After he returned from Afghanistan in 2009, life began to unravel for Marine Sergeant Joe Merritt. In 2010, his wife suddenly left and he instantly became a single parent of two, an infant and an autistic toddler. Merritt, whose post-traumatic stress disorder (PTSD) had not been diagnosed at the time, said “I was so depressed and overwhelmed. Finally, after a year and a half, I went to behavioral health. I was really struggling with everything. My behavioral health counselor said I was obviously depressed. But I couldn’t even talk about my combat-related issues – only what was going on presently.” Merritt joined the USMC in 2006, after a close friend was killed in Ramadi, Iraq. He shipped out to boot camp the day after his friend’s funeral.
Merritt’s behavioral health counselor referred him to the Navy-Marine Corps Relief Society’s Combat Casualty Assistance Visiting Nurse Program, where he met Society visiting nurse Ann Dalter. “Together, we battled through the military medical system for more than a year to get Sergeant Merritt’s PTSD and traumatic brain injury (TBI) diagnosed,” Dalter recalled.
“Ann called me all the time to check in and see if I needed anything,” Merritt said. “She called to remind me of appointments and found services and resources to help with my kids. She helped me get registered with the USMC’s Exceptional Family Member Program.”
Once he entered outpatient treatment, Merritt’s mental health improved. He found catharsis in art therapy, participating in a program called Combat Paper (www.combatpaper.org), which helps veterans articulate their combat experience through art by literally turning their uniforms into paper. Once the cloth becomes pulp and is pressed into paper, veterans can do anything they want with it. “Everybody’s got a story about combat,” Merritt explained. “And those stories are hard to tell sometimes. Combat Paper gives you a medium. You’re taking something you’re so attached to and breaking it down and making it your own. When you’re deployed, you don’t always have a say in what you do. Once your uniform becomes paper, you can have a say. You can paint on it or just shred it and throw it away.”
Then, as his end of active service date approached, Merritt’s mental health began to deteriorate. “I started pulling away from everyone and was getting really depressed again,” he said. “What I had dealt with in combat hadn’t gone away, I’d just repressed it. On top of that, I had all the stress and anxiety of trying to gure out what I was going to do not being a Marine. I had a really big breakdown and attempted suicide.”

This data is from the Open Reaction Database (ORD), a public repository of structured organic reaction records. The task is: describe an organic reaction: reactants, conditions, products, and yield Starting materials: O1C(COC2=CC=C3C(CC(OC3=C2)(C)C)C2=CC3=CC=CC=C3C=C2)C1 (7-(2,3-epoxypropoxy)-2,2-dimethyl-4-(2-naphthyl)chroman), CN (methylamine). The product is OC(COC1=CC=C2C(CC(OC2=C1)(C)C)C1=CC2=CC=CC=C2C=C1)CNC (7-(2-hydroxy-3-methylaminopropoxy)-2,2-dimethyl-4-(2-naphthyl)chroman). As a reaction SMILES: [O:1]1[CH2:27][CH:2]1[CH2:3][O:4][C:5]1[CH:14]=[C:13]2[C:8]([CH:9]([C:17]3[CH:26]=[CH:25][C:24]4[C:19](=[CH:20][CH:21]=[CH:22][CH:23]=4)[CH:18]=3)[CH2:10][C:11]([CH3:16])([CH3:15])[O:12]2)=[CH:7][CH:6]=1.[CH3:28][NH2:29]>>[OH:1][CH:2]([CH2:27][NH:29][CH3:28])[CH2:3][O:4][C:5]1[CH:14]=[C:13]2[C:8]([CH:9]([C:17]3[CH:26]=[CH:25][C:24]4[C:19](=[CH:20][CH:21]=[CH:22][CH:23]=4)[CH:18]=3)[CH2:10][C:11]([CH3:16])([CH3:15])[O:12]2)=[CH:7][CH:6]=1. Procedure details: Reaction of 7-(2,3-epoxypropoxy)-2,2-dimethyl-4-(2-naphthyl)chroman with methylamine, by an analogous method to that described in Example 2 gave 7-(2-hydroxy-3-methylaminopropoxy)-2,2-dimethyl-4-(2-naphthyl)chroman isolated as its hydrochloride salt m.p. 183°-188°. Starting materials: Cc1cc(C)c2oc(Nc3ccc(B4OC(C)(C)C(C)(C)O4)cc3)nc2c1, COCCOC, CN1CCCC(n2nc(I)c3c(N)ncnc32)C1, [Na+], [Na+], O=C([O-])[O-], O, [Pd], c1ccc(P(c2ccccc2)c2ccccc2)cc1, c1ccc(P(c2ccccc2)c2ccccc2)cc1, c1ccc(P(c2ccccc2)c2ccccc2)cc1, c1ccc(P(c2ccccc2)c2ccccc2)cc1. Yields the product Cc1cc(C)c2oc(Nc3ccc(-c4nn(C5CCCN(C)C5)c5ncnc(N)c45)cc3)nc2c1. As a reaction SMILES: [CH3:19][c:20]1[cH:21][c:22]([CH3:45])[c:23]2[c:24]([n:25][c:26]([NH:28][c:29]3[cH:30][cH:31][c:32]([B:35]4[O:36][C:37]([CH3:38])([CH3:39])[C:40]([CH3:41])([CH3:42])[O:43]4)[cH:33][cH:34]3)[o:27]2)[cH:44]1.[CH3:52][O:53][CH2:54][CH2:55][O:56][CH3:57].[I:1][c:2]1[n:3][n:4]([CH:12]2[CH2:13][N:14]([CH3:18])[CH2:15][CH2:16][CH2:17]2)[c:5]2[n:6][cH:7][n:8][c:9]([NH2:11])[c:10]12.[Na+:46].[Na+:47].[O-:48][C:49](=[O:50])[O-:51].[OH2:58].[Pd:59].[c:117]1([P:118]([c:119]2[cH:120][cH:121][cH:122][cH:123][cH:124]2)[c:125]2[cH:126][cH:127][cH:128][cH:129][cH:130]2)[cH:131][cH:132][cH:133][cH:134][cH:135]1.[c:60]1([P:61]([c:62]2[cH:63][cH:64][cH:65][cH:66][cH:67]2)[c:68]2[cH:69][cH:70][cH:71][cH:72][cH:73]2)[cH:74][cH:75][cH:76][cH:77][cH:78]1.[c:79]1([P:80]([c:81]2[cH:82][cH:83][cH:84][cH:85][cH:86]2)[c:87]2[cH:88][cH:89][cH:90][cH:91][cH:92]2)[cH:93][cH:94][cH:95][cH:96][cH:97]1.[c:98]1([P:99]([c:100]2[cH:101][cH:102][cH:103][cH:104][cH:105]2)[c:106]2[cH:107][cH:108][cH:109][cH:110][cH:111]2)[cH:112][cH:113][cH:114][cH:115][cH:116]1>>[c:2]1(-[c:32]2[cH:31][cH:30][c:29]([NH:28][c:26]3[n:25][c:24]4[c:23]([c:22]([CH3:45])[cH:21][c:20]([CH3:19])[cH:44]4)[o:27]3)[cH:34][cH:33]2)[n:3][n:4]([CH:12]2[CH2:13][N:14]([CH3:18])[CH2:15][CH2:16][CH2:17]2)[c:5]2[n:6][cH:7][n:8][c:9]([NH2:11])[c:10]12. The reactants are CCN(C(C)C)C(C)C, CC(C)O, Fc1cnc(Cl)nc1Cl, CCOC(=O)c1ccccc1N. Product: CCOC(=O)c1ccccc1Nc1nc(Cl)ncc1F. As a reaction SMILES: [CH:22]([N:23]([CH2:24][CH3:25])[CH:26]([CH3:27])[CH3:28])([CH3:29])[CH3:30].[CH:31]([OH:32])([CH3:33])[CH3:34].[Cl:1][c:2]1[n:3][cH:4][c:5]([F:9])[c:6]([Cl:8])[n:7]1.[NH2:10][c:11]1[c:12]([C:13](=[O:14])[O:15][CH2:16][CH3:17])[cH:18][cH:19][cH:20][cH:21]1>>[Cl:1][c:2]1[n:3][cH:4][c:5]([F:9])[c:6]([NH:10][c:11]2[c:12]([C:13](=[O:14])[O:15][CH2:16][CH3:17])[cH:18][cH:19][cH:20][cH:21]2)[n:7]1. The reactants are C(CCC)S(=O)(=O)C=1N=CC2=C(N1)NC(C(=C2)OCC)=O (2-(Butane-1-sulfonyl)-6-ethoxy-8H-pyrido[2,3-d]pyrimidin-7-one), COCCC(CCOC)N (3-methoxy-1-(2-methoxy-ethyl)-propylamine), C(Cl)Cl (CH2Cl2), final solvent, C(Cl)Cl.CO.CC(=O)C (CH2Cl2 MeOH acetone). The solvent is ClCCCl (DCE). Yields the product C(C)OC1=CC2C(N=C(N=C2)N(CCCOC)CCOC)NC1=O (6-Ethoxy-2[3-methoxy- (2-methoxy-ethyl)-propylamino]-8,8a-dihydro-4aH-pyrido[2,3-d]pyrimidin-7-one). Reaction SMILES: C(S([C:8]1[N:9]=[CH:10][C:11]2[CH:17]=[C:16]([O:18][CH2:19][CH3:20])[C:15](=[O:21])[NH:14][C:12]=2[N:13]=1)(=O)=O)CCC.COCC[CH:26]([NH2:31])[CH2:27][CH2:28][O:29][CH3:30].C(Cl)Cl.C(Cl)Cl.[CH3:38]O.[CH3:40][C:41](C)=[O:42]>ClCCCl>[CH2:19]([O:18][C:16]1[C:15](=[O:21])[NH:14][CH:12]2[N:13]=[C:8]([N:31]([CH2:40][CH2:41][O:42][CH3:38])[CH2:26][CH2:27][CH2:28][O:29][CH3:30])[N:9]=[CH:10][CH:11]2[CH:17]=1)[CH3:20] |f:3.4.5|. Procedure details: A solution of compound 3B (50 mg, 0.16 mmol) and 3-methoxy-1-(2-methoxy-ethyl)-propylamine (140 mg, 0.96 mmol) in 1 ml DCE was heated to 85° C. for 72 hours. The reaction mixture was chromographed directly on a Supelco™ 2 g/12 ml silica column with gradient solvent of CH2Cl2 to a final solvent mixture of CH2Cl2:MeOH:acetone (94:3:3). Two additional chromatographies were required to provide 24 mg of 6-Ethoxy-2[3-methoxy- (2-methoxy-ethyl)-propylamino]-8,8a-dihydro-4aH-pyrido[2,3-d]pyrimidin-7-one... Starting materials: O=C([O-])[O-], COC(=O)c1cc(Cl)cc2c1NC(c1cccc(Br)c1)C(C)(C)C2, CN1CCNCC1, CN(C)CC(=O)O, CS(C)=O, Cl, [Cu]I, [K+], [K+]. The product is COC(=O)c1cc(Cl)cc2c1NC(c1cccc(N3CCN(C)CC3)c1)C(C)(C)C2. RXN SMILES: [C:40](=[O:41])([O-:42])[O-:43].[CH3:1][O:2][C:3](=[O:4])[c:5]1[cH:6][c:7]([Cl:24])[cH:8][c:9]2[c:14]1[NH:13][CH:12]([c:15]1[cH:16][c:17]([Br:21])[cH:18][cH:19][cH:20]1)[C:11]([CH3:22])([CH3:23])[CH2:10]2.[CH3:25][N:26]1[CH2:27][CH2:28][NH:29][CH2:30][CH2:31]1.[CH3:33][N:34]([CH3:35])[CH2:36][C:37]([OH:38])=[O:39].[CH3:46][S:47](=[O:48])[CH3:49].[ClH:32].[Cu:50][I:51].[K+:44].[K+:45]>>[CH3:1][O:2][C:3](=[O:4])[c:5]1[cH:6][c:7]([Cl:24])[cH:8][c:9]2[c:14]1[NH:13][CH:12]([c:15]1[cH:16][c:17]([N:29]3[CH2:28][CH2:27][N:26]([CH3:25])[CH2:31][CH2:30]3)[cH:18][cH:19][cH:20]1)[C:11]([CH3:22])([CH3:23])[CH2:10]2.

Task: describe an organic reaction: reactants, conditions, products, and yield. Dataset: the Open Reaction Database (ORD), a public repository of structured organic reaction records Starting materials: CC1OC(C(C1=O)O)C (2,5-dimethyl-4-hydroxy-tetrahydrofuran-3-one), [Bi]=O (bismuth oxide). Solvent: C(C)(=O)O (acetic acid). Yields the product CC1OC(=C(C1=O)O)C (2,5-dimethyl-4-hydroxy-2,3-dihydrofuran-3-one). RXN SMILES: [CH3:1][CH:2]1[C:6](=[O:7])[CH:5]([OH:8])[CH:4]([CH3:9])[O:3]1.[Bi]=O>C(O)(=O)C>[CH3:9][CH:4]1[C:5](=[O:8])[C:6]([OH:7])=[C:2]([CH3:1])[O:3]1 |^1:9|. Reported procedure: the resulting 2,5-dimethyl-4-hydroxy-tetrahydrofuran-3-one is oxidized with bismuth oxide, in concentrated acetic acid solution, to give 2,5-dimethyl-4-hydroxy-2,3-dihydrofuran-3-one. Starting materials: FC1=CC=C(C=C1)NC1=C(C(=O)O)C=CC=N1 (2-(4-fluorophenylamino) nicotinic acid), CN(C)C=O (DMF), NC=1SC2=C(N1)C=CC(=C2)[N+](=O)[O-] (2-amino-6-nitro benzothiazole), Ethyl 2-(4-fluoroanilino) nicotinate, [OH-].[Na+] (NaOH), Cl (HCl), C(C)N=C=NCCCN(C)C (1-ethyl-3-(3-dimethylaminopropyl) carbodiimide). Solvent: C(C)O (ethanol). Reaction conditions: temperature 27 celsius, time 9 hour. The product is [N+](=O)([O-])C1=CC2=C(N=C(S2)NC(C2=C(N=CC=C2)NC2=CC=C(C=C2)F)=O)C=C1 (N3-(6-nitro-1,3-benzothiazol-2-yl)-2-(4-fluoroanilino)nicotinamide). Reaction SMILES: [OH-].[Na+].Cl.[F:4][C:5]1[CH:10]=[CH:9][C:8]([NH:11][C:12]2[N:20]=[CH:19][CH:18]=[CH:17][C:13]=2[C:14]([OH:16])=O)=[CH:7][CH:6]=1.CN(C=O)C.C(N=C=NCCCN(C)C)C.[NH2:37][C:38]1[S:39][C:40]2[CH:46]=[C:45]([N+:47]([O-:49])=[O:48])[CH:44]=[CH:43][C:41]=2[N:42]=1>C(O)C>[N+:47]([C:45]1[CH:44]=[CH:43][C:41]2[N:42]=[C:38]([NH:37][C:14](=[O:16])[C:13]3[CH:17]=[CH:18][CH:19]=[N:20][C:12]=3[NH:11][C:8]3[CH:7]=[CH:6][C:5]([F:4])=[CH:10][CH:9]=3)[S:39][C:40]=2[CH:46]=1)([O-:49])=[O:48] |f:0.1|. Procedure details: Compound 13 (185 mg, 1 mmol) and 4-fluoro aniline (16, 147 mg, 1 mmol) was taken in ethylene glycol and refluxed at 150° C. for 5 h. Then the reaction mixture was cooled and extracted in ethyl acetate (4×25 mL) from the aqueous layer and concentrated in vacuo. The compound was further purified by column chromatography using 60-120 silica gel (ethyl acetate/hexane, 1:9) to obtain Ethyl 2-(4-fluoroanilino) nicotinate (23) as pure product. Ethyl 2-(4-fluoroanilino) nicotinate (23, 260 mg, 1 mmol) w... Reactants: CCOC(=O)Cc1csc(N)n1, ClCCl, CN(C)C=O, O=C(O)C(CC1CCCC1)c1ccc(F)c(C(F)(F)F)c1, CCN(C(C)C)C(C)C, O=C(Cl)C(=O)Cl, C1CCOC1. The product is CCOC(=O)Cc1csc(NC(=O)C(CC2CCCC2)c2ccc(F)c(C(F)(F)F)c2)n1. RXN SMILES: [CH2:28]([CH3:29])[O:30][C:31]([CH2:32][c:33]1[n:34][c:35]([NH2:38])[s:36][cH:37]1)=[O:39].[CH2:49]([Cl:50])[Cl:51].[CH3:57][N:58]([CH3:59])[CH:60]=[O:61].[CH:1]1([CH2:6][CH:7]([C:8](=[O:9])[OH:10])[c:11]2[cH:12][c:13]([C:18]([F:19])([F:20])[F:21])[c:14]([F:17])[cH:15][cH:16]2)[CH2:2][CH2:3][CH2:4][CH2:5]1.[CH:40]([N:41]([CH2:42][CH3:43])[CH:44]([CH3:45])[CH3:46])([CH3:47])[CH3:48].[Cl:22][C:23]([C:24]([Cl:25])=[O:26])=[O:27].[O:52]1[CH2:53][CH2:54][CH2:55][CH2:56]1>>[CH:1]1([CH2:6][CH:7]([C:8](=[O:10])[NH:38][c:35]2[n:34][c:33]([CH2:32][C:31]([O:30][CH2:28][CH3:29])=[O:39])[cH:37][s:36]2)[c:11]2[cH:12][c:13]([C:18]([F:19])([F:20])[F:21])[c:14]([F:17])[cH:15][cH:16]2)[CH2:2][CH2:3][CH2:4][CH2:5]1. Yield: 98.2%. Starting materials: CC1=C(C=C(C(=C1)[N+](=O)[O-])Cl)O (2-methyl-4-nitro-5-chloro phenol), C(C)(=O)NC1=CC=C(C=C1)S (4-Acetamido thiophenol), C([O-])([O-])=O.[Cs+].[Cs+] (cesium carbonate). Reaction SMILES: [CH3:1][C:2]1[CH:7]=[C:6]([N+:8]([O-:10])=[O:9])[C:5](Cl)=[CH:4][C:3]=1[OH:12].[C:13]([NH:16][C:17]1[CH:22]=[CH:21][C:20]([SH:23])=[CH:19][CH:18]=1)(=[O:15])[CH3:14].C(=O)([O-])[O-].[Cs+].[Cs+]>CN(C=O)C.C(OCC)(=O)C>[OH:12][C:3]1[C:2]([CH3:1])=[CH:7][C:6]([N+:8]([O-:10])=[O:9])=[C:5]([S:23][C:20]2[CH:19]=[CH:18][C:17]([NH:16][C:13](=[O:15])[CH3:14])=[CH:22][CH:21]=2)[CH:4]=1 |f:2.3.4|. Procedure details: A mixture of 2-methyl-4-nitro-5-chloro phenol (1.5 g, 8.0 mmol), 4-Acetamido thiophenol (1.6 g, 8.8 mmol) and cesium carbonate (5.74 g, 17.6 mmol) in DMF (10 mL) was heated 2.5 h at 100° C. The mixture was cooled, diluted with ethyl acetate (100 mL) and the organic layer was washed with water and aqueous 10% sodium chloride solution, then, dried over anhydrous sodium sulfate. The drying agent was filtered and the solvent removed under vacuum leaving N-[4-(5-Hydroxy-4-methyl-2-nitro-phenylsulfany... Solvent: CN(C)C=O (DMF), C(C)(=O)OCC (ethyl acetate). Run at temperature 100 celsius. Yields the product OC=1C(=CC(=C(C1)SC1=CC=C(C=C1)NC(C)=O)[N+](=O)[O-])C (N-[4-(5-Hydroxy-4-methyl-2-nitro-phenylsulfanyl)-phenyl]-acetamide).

Dalter helped Merritt enter an inpatient treatment center. “Ann was my front person, especially while I was hospitalized. She helped tie everything together and made sure I got the help I needed. My kids stayed with my parents. Ann also stayed in contact with my parents and made sure the boys had everything they needed.”
“A big part of what’s helped me recover is getting involved in writing and art projects,” Merritt explained. Now, Merritt is painting, writing, and helping other veterans express themselves through art. In November, his work will be exhibited at his first solo gallery show at the Art League in Ocean City, Maryland. Merritt also painted a mural at the USO at Ft. Belvoir, Virginia. “I use a lot of mixed media,” he said. “For a while I was painting on everything from skateboards to pots and pans. More recently, it’s acrylic on stretched canvas.”
His short stories and poems have been published in an anthology produced by Warrior Writer, a nonprofit created to bridge the gap between veterans and civilians. He’s found that the people he’s met through his art have been as important in helping him heal as the art itself.
“The community around veteran arts that I’ve built for myself is so important,” Merritt said. “After the suicide attempt I got sober and found so many people who are involved in the same things I am— community programs and art—and they are clean and sober and have been pivotal in my recovery.”
Becoming an artist has enabled Merritt to communicate in a way he never found possible before, both through his painting and with language. “My dad was in the military during Desert Storm, but he ended up going to Korea instead of Desert Storm,” Merritt said. “He had experience in the military, but not in combat. He always asked me if I wanted to talk about my deployment, but I could never bring myself to talk about my experience. Finally, he came to see my art at one of the galleries. It was easier for me to tell a story or paint a picture than to tell someone. But once it was out in the open we were able to have a full conversation.”
Merritt has also relied on Dalter and NMCRS Quantico Director Presha Merritt (no relation, although Presha often jokes with Joe that they are cousins) for honest conversation. “I really can’t say enough nice things about them. Ann and Presha have been hugely helpful getting me through these last couple of years. I talk to both of them on a regular basis.”
Life with his boys, while never simple, has gotten better. Merritt loves making art with them. “Some of what’s in the show we worked on together,” he said. “Their favorite thing is whatever’s messiest. They both enjoy painting a lot. Some of the stuff I’ve painted is when one of them got into the paint and I just worked over it and incorporated theirs into whatever I tried to do.”
“Joe has embraced art as his life’s work,” Dalter said. “He’s creating art and writing poetry, and he’s hoping to work with other veterans at Walter Reed National Military Medical Center in Bethesda, Maryland in their art therapy department after he is medically retired from the USMC. He’s received lots of support from the Society and he has a very supportive network, which has made all the difference. He still has lots of work to do, but we’re thrilled to see how well he’s doing.”